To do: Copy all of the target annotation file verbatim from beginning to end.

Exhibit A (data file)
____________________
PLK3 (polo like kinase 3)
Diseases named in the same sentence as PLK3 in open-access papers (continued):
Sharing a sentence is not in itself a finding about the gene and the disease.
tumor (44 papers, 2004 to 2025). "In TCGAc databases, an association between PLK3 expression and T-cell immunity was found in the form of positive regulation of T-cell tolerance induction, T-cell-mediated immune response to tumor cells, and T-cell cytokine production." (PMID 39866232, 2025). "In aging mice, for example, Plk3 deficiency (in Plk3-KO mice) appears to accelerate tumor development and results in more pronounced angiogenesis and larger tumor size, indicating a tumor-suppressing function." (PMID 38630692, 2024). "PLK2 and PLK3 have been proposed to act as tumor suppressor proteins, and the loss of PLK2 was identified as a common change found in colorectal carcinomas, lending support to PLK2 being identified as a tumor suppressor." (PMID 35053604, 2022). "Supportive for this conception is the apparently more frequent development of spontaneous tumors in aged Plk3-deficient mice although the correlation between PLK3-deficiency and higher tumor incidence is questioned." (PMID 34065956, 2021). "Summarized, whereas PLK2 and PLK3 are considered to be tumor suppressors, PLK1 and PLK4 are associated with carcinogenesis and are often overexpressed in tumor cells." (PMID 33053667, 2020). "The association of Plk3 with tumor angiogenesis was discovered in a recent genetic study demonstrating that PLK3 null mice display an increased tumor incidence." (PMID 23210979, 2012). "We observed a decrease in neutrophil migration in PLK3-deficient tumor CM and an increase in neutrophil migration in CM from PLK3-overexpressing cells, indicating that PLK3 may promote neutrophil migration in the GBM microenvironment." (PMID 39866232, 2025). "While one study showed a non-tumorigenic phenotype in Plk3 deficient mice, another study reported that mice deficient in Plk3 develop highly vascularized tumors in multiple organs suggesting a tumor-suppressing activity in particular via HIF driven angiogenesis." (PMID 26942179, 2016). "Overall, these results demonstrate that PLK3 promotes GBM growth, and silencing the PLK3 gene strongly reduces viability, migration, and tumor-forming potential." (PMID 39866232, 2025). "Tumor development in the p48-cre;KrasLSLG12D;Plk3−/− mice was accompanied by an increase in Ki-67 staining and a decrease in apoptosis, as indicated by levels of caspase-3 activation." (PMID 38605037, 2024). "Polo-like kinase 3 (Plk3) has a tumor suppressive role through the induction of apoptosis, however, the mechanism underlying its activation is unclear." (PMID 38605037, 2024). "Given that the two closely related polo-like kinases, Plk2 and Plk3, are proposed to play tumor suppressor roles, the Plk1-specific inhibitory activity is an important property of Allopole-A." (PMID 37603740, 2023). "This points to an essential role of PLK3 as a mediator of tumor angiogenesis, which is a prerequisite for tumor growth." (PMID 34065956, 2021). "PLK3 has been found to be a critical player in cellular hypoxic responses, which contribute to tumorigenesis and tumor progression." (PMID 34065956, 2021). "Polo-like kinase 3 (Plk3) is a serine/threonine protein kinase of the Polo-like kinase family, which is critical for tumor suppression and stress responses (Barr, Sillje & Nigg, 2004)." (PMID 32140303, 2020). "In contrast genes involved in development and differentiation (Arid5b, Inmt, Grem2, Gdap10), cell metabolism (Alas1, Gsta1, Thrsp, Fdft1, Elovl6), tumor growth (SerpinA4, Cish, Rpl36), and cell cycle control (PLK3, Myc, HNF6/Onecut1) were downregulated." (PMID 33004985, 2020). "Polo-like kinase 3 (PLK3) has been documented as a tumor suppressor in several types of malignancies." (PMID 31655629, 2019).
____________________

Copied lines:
PLK3 (polo like kinase 3)
Diseases named in the same sentence as PLK3 in open-access papers (continued):
Sharing a sentence is not in itself a finding about the gene and the disease.
tumor (44 papers, 2004 to 2025). "In TCGAc databases, an association between PLK3 expression and T-cell immunity was found in the form of positive regulation of T-cell tolerance induction, T-cell-mediated immune response to tumor cells, and T-cell cytokine production." (PMID 39866232, 2025). "In aging mice, for example, Plk3 deficiency (in Plk3-KO mice) appears to accelerate tumor development and results in more pronounced angiogenesis and larger tumor size, indicating a tumor-suppressing function." (PMID 38630692, 2024). "PLK2 and PLK3 have been proposed to act as tumor suppressor proteins, and the loss of PLK2 was identified as a common change found in colorectal carcinomas, lending support to PLK2 being identified as a tumor suppressor." (PMID 35053604, 2022). "Supportive for this conception is the apparently more frequent development of spontaneous tumors in aged Plk3-deficient mice although the correlation between PLK3-deficiency and higher tumor incidence is questioned." (PMID 34065956, 2021). "Summarized, whereas PLK2 and PLK3 are considered to be tumor suppressors, PLK1 and PLK4 are associated with carcinogenesis and are often overexpressed in tumor cells." (PMID 33053667, 2020). "The association of Plk3 with tumor angiogenesis was discovered in a recent genetic study demonstrating that PLK3 null mice display an increased tumor incidence." (PMID 23210979, 2012). "We observed a decrease in neutrophil migration in PLK3-deficient tumor CM and an increase in neutrophil migration in CM from PLK3-overexpressing cells, indicating that PLK3 may promote neutrophil migration in the GBM microenvironment." (PMID 39866232, 2025). "While one study showed a non-tumorigenic phenotype in Plk3 deficient mice, another study reported that mice deficient in Plk3 develop highly vascularized tumors in multiple organs suggesting a tumor-suppressing activity in particular via HIF driven angiogenesis." (PMID 26942179, 2016). "Overall, these results demonstrate that PLK3 promotes GBM growth, and silencing the PLK3 gene strongly reduces viability, migration, and tumor-forming potential." (PMID 39866232, 2025). "Tumor development in the p48-cre;KrasLSLG12D;Plk3−/− mice was accompanied by an increase in Ki-67 staining and a decrease in apoptosis, as indicated by levels of caspase-3 activation." (PMID 38605037, 2024). "Polo-like kinase 3 (Plk3) has a tumor suppressive role through the induction of apoptosis, however, the mechanism underlying its activation is unclear." (PMID 38605037, 2024). "Given that the two closely related polo-like kinases, Plk2 and Plk3, are proposed to play tumor suppressor roles, the Plk1-specific inhibitory activity is an important property of Allopole-A." (PMID 37603740, 2023). "This points to an essential role of PLK3 as a mediator of tumor angiogenesis, which is a prerequisite for tumor growth." (PMID 34065956, 2021). "PLK3 has been found to be a critical player in cellular hypoxic responses, which contribute to tumorigenesis and tumor progression." (PMID 34065956, 2021). "Polo-like kinase 3 (Plk3) is a serine/threonine protein kinase of the Polo-like kinase family, which is critical for tumor suppression and stress responses (Barr, Sillje & Nigg, 2004)." (PMID 32140303, 2020). "In contrast genes involved in development and differentiation (Arid5b, Inmt, Grem2, Gdap10), cell metabolism (Alas1, Gsta1, Thrsp, Fdft1, Elovl6), tumor growth (SerpinA4, Cish, Rpl36), and cell cycle control (PLK3, Myc, HNF6/Onecut1) were downregulated." (PMID 33004985, 2020). "Polo-like kinase 3 (PLK3) has been documented as a tumor suppressor in several types of malignancies." (PMID 31655629, 2019).